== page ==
The Institute for Healthcare Advancement’s 17th Annual Health Literacy Conference and Health Literacy Awards will take place May 9 - 11, 2018 at Hotel Irvine in Irvine, California.
IHA’s conference draws professionals from all over the world. This premier event offers something for everyone in the field of health and human services. Whether you work directly with the public or behind the scenes in patient education or research, at a small non-profit or a large corporation – the conference has something for you. This important event happens just once a year. Don’t wait, register now at www.iha4health.org and get the early bird rate.
Nominate your work for an IHA Health Literacy Award starting January 15th. Work to improve health literacy, including programs, research, published material, websites and more, can be submitted to any of these award categories:
- Innovative materials – Activities/programs that demonstrate innovative, workable, and effective solutions to limited health literacy.
- Published materials – Written materials that contribute to effective communication with those with limited health literacy. Includes websites.
- Research – Studies using well-defined methodologies that further illustrate the relationship of literacy skills to health outcomes, cost and disparities and/or present evidence of effective interventions.
- International – Recognizes efforts outside of the U.S. that empower people to better health through improved health literacy.
- Now – Conference registration open (with early bird rates)
- January 15 – award nomination period opens
- May 9-11 – Annual health literacy conference in Irvine, CA
Center founder Annetta Cheek wins international Plain Language Achievement Award
In late 2017, the Center celebrated a prestigious achievement by our founder and former Chair, Annetta Cheek. The Center’s international counterpart, Plain Language Association International (PLAIN), awarded Annetta the Christine Mowat Plain Language Achievement Award in September at its conference in Graz, Austria. The award honors a “significant contribution to advancing plain language at the local, regional, national, or international levels.”
Annetta’s efforts and leadership resulted in the passage of the Plain Writing Act of 2010, which requires U.S. federal agencies to communicate with the public in plain language. This law represents a major victory in winning support for clear communication from the federal government and has given plain language advocates at all levels of government a strong basis for promoting reader-centered communication.
Upon receiving the award, Annetta expressed her gratitude for PLAIN’s decision: “It’s an honor to be recognized with this award because I feel the plain language movement is so important, and being recognized by other plain language practitioners around the world is certainly gratifying.”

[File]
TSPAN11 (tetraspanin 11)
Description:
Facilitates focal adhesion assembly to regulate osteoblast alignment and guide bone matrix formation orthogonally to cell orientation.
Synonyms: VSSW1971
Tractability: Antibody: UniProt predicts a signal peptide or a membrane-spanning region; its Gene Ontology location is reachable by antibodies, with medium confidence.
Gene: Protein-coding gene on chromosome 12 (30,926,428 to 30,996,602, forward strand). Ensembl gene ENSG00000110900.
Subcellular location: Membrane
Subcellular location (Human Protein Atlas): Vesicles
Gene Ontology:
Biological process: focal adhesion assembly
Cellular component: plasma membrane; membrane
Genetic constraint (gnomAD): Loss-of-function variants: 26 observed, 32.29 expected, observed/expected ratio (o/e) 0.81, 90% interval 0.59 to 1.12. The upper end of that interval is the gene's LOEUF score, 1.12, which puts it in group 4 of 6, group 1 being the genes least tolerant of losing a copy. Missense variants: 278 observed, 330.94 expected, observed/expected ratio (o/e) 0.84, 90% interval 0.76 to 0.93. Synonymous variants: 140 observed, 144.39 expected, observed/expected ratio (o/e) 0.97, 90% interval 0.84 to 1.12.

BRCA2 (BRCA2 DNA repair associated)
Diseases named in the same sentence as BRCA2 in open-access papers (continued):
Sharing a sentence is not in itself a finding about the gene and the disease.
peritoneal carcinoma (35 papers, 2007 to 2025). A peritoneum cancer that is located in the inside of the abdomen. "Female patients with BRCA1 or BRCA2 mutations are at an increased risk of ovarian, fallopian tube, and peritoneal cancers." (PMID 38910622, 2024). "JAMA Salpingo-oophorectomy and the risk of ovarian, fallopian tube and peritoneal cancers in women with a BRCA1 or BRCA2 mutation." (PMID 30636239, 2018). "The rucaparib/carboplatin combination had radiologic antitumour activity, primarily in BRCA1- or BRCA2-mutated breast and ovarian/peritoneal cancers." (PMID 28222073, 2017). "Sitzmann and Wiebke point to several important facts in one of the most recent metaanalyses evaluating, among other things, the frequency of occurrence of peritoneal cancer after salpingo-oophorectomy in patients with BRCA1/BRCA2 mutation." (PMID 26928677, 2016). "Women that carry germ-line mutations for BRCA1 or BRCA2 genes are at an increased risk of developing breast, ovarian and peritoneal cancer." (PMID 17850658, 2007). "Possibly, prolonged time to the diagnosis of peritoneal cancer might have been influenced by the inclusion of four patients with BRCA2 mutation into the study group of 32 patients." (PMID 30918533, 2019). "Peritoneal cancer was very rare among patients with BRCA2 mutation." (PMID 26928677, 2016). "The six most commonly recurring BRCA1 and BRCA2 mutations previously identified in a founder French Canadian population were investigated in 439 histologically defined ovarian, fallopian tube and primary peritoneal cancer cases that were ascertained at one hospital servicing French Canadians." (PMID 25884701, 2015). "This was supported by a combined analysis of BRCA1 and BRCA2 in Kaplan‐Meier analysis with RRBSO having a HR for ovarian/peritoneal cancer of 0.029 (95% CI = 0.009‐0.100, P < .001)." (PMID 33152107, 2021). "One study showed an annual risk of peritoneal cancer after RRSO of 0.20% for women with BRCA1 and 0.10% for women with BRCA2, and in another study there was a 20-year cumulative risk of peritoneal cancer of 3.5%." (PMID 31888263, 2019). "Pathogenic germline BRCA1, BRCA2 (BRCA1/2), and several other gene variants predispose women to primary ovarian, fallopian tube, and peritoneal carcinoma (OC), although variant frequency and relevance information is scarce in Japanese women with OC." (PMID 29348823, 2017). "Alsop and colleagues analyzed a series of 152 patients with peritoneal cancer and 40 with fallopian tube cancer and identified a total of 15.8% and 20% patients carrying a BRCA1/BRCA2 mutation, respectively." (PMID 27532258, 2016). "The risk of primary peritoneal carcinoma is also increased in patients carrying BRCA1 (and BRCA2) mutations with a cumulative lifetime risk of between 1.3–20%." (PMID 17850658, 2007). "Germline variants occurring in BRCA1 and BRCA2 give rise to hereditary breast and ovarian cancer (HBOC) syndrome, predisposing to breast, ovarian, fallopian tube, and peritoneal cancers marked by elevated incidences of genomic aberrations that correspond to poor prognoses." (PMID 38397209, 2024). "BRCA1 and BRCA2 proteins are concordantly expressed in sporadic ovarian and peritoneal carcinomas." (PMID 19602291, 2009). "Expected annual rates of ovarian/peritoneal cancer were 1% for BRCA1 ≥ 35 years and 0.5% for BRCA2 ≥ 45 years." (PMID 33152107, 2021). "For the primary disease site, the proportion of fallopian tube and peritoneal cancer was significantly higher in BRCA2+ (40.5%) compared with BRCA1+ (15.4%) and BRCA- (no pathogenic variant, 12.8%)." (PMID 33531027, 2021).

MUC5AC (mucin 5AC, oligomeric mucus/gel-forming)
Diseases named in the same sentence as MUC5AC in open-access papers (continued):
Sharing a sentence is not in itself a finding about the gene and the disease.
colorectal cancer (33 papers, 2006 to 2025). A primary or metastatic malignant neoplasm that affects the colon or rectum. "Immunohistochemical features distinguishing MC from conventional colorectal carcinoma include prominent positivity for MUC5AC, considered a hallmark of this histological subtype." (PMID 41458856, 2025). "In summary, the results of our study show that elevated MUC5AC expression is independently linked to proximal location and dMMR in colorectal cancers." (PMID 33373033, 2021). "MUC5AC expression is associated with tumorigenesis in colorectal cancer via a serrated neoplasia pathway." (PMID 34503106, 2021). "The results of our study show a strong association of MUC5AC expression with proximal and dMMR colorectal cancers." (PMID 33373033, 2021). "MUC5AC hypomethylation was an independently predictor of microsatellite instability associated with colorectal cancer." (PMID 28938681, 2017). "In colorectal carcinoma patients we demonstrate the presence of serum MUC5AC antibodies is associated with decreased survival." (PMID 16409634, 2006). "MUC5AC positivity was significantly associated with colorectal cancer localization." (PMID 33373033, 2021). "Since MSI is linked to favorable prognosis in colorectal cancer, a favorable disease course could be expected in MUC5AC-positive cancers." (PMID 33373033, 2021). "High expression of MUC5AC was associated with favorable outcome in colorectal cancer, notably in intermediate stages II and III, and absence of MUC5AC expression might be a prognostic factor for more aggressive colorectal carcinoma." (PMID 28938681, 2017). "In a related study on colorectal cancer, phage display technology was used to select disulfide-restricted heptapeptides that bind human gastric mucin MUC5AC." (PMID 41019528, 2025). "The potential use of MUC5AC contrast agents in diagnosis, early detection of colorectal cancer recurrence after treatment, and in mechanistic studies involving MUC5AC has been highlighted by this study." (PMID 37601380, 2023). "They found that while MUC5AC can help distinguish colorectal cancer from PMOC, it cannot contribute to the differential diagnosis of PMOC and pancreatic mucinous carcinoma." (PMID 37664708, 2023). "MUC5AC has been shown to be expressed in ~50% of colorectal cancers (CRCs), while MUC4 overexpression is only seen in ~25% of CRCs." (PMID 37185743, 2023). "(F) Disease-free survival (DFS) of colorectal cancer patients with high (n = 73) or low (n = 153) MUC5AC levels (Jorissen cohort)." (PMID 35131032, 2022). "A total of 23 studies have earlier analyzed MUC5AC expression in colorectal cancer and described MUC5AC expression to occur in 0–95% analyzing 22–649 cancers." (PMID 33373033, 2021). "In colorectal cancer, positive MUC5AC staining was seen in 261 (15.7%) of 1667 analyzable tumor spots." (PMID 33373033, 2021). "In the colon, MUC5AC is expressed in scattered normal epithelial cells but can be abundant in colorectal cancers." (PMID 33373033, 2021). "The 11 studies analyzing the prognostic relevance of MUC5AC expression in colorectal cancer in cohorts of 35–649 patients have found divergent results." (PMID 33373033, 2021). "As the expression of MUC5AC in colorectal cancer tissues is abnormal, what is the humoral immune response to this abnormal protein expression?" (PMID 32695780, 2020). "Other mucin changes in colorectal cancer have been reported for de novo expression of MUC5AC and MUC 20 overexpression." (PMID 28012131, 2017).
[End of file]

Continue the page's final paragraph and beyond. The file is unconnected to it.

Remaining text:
Since retiring from the Center’s board a few years ago, Annetta has continued her involvement as a plain language advocate. She volunteers as a grader for the Federal Report Card and lobbies for additional legislation to require plain language for government regulations. Center Chair, Susan Kleimann, praised Annetta’s accomplishments: “We at the Center are grateful for Annetta’s work and her legacy. More importantly, though countless readers in the public and private sectors may never have heard her name, they continue to benefit from clearly written health information, government guidance, and financial explanations (to name a few) because of Annetta’s leadership.”
We did something about it
Center issues swift response to list of banned words at the CDC
When the Washington Post reported that the Centers for Disease Control and Prevention (CDC) received a list of forbidden words and phrases (along with a list of jargon-laden alternatives), the Center for Plain Language took a stand for clarity. Our press release explained why this action is bad for people and policy.
In a show of support for these efforts, the Center received donations totaling $2,905 from plain language advocates around the globe:
- Contributions from 19 individuals or on behalf of small businesses in 10 states and the District of Colombia.
- New memberships from 3 individuals in Pennsylvania, Texas, and South Africa.
Does the list of banned words at the CDC make you think “WTF?”
No! Not that WTF! We mean Work That Failed.
Nominations for WTF Awards are accepted year round because, as we recently saw, communication failures can happen anytime. The point is to have some fun and inspire organizations to do better next time.